In scripture, several people might have embodied the genius of enablement:

  • Paul trained Timothy, mentored him to send him out into the world, and modeled a similar structure for us today in our spiritual development.
  • Eli mentoring Samuel – although it did not end well for Eli or his sons, the prophet Samuel was mentored by Eli in the ways of the Lord.
  • Joshua succeeded Moses & Elisha succeeded Elijah – both of these pairings were prepared by their mentors and encouraged to do things and take on roles as God led.

The spiritual gift of encouragement challenges us to come alongside our brother or sister in Christ and help them through a challenge or situation. I will say that having both the genius of enablement and the spiritual gift of encouragement can be difficult at times.

Over my years as a lay leader in ministry, tough conversations ended in heartache, disappointment, failed expectations, and lost friendships.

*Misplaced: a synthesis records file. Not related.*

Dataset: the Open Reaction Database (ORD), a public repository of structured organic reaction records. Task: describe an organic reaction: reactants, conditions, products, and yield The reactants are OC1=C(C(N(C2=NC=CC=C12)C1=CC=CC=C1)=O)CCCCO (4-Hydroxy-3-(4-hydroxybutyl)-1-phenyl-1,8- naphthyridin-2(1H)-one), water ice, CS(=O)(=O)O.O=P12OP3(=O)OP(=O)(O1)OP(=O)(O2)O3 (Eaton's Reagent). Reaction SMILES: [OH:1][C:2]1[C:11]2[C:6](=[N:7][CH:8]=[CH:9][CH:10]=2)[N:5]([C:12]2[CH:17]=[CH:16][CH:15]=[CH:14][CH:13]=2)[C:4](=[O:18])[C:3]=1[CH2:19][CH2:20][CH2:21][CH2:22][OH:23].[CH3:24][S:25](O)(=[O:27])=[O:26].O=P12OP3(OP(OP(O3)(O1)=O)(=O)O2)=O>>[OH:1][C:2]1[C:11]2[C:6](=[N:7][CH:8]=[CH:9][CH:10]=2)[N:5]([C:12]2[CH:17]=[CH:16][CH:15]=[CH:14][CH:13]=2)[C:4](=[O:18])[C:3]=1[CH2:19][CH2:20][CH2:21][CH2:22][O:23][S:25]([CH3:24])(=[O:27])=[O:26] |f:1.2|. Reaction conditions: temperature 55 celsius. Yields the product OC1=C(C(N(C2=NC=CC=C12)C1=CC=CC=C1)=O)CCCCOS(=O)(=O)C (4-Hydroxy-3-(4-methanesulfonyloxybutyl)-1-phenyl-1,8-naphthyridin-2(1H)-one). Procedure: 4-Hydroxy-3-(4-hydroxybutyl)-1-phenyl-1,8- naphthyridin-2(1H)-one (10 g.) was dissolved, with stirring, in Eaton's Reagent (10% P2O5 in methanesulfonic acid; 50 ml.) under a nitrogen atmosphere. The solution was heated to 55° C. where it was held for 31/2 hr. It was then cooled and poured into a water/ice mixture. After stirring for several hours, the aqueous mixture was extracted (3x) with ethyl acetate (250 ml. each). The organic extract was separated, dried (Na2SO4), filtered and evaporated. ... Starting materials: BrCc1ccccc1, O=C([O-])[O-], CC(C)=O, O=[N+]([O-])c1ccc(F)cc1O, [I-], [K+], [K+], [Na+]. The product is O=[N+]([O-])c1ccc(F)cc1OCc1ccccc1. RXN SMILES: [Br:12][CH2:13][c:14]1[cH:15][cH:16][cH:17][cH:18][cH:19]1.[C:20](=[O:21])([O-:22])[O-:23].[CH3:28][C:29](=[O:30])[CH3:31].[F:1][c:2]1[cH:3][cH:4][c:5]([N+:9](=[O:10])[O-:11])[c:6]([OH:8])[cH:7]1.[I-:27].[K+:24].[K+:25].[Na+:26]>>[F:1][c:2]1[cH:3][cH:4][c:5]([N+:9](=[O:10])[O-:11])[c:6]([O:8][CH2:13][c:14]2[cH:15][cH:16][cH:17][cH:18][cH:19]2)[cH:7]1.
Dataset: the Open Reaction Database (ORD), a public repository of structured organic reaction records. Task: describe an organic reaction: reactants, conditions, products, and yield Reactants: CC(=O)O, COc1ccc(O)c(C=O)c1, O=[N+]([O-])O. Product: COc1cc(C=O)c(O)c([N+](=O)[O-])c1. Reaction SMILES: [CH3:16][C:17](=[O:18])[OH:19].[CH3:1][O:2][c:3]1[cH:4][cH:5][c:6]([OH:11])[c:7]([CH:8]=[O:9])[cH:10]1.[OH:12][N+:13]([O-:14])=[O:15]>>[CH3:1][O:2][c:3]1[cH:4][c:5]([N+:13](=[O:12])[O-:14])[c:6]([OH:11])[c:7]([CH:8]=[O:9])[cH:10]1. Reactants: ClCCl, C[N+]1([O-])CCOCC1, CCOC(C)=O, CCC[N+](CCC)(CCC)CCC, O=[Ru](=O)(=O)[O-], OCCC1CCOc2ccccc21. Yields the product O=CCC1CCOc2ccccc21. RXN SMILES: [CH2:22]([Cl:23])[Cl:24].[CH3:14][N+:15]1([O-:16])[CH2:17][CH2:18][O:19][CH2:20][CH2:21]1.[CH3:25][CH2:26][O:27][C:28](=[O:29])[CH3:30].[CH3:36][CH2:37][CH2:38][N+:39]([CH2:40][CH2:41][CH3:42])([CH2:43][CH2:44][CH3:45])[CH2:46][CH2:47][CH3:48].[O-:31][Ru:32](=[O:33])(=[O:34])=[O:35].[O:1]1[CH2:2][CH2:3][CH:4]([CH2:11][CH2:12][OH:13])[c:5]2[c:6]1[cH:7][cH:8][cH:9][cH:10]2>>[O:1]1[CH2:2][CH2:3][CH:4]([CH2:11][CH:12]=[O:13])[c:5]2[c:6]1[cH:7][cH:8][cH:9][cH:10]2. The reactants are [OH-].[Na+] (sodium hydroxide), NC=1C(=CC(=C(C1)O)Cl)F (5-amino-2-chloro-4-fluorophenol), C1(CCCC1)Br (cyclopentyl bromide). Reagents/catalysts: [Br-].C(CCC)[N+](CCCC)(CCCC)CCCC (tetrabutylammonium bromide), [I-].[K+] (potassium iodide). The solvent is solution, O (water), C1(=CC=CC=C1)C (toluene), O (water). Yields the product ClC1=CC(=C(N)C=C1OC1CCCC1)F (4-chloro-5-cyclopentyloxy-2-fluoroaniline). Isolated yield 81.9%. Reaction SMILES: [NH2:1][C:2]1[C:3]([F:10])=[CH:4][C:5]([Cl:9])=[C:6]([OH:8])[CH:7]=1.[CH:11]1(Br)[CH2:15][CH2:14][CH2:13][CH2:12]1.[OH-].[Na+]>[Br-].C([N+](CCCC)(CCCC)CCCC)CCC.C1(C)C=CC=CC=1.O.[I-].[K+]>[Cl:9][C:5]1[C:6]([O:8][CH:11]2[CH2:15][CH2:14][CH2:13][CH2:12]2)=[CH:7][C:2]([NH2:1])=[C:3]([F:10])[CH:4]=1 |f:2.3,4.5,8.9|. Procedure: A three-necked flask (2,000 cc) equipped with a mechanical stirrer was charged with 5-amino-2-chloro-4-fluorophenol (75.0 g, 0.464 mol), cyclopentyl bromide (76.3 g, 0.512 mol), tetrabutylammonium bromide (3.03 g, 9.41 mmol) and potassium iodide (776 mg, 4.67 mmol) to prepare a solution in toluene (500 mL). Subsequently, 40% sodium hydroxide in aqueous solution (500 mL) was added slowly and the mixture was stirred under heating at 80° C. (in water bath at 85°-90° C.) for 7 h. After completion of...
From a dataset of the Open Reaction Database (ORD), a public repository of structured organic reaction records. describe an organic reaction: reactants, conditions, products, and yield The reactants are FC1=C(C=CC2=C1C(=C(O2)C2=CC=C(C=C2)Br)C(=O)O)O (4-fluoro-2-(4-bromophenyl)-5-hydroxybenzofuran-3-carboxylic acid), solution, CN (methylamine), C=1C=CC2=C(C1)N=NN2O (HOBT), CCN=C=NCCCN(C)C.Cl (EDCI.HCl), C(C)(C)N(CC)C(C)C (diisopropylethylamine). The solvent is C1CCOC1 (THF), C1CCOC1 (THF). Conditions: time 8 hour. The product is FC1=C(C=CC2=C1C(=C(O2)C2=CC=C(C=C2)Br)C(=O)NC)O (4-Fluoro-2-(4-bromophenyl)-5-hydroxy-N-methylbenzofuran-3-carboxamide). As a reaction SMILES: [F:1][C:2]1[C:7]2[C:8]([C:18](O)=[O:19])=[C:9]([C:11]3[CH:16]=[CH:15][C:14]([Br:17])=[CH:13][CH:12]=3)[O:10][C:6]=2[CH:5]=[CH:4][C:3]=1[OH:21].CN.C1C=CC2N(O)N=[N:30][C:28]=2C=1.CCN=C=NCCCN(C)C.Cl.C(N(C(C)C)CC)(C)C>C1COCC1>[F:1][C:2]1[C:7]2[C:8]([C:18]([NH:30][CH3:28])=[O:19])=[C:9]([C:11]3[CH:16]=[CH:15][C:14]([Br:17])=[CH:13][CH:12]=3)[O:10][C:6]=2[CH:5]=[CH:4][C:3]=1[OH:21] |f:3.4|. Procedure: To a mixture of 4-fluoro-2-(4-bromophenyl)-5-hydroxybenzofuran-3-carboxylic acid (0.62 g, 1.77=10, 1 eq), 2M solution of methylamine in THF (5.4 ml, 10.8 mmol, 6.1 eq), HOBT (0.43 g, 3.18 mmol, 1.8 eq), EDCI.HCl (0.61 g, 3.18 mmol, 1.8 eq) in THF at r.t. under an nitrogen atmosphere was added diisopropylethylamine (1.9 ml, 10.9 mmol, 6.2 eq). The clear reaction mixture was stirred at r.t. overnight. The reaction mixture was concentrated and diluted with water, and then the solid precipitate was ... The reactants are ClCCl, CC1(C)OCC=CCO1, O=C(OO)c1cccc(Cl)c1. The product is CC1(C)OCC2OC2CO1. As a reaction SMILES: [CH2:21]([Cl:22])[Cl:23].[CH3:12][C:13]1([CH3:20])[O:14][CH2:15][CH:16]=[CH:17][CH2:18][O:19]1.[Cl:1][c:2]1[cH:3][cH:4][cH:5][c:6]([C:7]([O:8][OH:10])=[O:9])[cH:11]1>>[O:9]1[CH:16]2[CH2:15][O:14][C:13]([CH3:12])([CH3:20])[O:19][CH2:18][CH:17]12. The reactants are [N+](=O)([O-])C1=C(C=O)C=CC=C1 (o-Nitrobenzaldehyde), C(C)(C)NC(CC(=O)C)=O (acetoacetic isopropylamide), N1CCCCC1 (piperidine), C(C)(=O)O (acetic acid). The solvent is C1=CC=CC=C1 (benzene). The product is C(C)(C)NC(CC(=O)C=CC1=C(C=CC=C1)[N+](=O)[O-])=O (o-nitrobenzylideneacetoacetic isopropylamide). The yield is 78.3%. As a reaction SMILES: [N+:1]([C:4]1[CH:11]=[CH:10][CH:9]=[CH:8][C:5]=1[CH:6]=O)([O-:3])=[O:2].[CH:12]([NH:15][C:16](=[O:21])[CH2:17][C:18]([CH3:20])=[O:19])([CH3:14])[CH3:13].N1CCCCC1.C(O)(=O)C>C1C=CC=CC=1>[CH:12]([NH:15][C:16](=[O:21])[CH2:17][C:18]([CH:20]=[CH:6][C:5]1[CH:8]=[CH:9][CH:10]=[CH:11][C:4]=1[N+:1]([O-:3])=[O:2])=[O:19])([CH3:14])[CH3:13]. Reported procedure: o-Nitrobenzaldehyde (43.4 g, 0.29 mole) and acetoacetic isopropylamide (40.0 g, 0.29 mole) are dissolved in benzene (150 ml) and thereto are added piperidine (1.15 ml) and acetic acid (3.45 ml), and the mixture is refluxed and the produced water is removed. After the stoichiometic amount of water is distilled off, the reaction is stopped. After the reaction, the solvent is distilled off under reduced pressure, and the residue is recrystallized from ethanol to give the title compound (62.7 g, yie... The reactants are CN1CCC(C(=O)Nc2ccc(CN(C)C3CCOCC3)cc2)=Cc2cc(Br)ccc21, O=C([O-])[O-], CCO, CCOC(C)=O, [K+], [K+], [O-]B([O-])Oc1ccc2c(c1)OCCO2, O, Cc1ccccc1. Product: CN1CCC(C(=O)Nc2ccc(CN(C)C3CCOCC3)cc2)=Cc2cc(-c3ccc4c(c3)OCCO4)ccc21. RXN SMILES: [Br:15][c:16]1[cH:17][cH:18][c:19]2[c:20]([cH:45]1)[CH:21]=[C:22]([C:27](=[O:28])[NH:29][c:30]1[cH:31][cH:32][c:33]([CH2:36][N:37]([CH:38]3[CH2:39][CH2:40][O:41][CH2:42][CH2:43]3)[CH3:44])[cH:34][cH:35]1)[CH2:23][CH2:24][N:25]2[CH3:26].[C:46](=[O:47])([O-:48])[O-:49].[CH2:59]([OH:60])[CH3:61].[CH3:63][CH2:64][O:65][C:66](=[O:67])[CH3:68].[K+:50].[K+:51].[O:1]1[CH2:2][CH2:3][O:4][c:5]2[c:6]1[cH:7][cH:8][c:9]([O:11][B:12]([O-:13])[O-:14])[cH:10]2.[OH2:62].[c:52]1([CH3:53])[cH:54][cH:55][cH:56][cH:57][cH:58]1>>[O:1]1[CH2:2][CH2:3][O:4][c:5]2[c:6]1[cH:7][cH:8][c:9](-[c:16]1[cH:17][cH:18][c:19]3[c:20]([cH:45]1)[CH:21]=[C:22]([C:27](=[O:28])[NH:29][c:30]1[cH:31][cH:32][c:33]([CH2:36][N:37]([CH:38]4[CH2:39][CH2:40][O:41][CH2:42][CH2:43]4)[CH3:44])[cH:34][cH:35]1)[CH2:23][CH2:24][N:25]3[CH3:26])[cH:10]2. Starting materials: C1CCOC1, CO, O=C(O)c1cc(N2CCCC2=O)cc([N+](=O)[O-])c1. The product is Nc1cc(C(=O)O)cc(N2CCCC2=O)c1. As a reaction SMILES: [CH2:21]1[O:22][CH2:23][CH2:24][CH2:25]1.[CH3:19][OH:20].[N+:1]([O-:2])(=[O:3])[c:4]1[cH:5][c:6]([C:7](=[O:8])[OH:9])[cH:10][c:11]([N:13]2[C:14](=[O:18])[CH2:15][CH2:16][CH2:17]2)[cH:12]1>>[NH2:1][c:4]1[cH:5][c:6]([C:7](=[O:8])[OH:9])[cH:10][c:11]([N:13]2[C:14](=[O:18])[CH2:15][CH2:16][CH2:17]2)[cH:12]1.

Those of us with the spiritual gift of encouragement tend to wear our hearts on our sleeves and internalize many words and actions – the dark side of this spiritual gift.

It’s also the dark side of the genius of enablement from my perspective. You can only encourage and guide someone as far as they want to go; when they don’t want to grow anymore, their lid is shut.1

The upside of the gift of encouragement or genius of enablement is seeing someone you mentored succeed beyond your imagination. When building into someone and you see they want to grow and are taking ideas and transforming them to their own and executing on them…well, that is the best reward a mentor can experience.

Do you have the genius of enablement?


Tenacity is a disruptive genius, meaning someone with this genius drives change in the world, people, or an organization.

Our final genius is the genius of tenacity sits squarely in my frustration zone. Unfortunately, I always have to use this genius, and at times way more than I want to.

The reason… that genius is all about getting things done. That’s right! This genius is for those who love checking off the boxes on the do list.

If you saw my to-do list, you might be scared. I have them spread out over three or four apps, post-it notes, papers, notebooks, and so on. This year, I am focusing on better organization.2